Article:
Time passed, however, and the NHL’s fighting addiction has lessened. Also, Bill Wirtz joined his father, wherever. He was replaced by his son, Rocky, who became popular by following the obvious plan of doing the opposite of everything his dad and grandpa had done. The team acquired good players and managers. Reverting to my love of all things Chicago, I cheered when they broke a long drought by winning a Stanley Cup in 2010, and 2013.

The Blackhawks’ prospects for another title this year seemed dim for a time, but Providence intervened.  They were down three games to two in the best-of-seven semis with the Nashville Predators when my wife, Susie, found a battered hockey puck in the gravel driveway of our Scottsdale, Arizona, home. We brought it in and clutched it while watching the Hawks sweep the last two games of that series and put away the Tampa Bay Lightning, four games to two, in the finals.

Think about it for a moment: what are the odds of finding a hockey puck lying around in a desert-clime block where the average age of the kids is about 45, on the afternoon of a make-or-break playoff game?  The puck now has a place of honor on a shelf of our family-room etagere. It looks like the Stanley Cup to us.


Saturday, June 13, 2015

PASS THE POPCORN

               I saw a couple of sports movies recently, one I liked and one I didn’t.
               
               The didn’t was “DRAFT DAY,” a paean to one of sports’ most overblown annual events. Kevin Costner plays the harried GM of a fictionalized Cleveland Browns who, with screenwriters’ help, pulls off draft-day miracles to right his listing club. The National Football League must have loved the script because some of its officials appeared in it, including Commish Goodell, playing himself, of course.  The real draft is a crapshoot but the movie treats it with the dead-pan seriousness the league applies to everything it does.  Costner and cast earned their pay by keeping straight faces throughout the flick’s two hours of nonsense.
               
               The one I liked was “RED ARMY,” a documentary about the USSR national hockey team that despite its “Miracle on Ice” loss to the U.S. in the 1980 Olympics probably was the best such squad ever assembled. The Soviet system of recruiting promising children and subjecting them to brutal training regimens in pursuit of adult excellence is well known, but director Gabe Polsky put flesh on the process by taking his cameras to present-day Russia and talking to the aging veterans who survived the ordeal and sometimes even prospered from it. The movie’s star is Vyacheslav Fetisov, the unit’s star defenseman, now 57 years old. Blunt, cynical and funny, his commentary illuminates not only Soviet hockey but life in general in the erstwhile peoples’ republic during the final years of Communist rule.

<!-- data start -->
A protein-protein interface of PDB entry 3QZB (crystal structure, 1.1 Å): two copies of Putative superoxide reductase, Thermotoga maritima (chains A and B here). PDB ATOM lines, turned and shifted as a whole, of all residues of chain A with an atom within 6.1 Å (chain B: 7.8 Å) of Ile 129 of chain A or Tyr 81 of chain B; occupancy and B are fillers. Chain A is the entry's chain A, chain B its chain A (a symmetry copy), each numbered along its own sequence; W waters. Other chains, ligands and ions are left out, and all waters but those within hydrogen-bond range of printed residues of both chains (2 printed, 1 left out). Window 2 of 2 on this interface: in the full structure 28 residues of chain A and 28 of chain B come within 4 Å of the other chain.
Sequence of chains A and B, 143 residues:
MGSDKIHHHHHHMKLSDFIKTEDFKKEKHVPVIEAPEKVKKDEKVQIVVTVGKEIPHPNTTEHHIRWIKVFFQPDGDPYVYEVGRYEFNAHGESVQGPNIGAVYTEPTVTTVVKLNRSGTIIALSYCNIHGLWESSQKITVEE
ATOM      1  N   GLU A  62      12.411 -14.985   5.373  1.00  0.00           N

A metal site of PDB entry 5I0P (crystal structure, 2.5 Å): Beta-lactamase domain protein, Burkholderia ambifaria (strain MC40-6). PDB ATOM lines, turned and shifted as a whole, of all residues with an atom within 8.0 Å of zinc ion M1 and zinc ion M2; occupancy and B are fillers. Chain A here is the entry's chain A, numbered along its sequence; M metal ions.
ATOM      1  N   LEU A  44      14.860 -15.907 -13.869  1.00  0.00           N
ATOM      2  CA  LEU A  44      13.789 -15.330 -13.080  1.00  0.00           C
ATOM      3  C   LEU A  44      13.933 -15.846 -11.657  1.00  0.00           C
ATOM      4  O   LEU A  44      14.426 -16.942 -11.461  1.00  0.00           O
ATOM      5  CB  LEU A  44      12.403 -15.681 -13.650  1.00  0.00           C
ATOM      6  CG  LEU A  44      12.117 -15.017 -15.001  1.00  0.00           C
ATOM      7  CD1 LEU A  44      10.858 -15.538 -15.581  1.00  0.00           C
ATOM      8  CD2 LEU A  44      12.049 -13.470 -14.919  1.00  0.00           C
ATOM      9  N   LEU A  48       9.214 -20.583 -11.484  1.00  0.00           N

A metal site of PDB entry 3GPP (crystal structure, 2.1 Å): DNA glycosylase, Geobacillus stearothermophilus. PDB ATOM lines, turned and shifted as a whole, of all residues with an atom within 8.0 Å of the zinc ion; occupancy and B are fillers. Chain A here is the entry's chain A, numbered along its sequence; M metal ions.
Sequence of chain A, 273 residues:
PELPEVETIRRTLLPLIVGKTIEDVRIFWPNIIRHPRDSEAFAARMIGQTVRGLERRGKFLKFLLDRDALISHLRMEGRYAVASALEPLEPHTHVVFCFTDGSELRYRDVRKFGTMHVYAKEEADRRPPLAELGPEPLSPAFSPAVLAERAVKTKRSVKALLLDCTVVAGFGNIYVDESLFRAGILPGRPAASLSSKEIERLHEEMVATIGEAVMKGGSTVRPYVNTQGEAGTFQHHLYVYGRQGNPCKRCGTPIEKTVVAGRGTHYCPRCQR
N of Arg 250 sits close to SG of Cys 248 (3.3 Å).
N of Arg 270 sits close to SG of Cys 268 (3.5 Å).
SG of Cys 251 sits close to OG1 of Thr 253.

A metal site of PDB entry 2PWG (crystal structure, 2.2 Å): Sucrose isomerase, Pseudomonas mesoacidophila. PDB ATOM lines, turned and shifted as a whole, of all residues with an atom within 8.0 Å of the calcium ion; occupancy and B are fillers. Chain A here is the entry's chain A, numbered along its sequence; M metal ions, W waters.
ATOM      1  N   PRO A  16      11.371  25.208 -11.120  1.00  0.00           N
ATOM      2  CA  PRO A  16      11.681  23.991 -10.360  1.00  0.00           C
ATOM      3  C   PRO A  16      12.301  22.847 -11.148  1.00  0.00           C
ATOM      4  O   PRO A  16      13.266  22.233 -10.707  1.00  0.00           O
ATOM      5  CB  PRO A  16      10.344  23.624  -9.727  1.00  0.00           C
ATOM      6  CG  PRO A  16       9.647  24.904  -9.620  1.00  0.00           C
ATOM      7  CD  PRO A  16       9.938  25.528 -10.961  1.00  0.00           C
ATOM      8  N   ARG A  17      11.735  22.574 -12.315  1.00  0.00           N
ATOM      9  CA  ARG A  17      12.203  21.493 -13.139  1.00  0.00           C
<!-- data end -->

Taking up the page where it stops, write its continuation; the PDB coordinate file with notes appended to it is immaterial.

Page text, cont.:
That I liked “Red Army” is unusual because I think most sports movies miss the mark. That’s mostly because film writers and directors feel obliged to substitute the ethos of the stage for that of the playing field, creating suspense by making every pivotal screen game come down to a last-of-the-ninth, two-outs, bases-loaded, score-tied situation, or its equivalent. Great moments in sports occur now and then, here and there; that’s why we’ll watch a mid-August baseball game between two going-nowhere teams.  Sports’ dramatic impact owes mostly to its unscriptedness. We wouldn’t have it any other way.

               That said, I’m immediately going to contradict myself with my No. 5 choice in my five-best sports-movies list. That would be “ROCKY” (1976), the Sylvester Stallone opus about the tomato-can boxer who gets it together to vie for the title.

               “Rocky” and its successor films are hokey. Their fight scenes are the opposite of realistic, with more solid punches landed in any one round than in a whole month of actual fight cards. Every film in the series concludes with the hero triumphing or nearly so after taking enough punishment to kill an ox. Still, in Rocky Balboa writer-star Stallone created an archetypical underdog character strong enough to sustain a six-film run, and the flag-waving sock of the original turned the tide against the downer counterculture of the 1960s and early ‘70s.

               My No. 4 film is a quite-different sort. “MAJOR LEAGUE” (1989) is by me the funniest sports film ever, one that tickles almost as much on fourth or fifth viewing as it did the first time. It’s an annual cable-TV staple around baseball opening day and, I hope, always will be.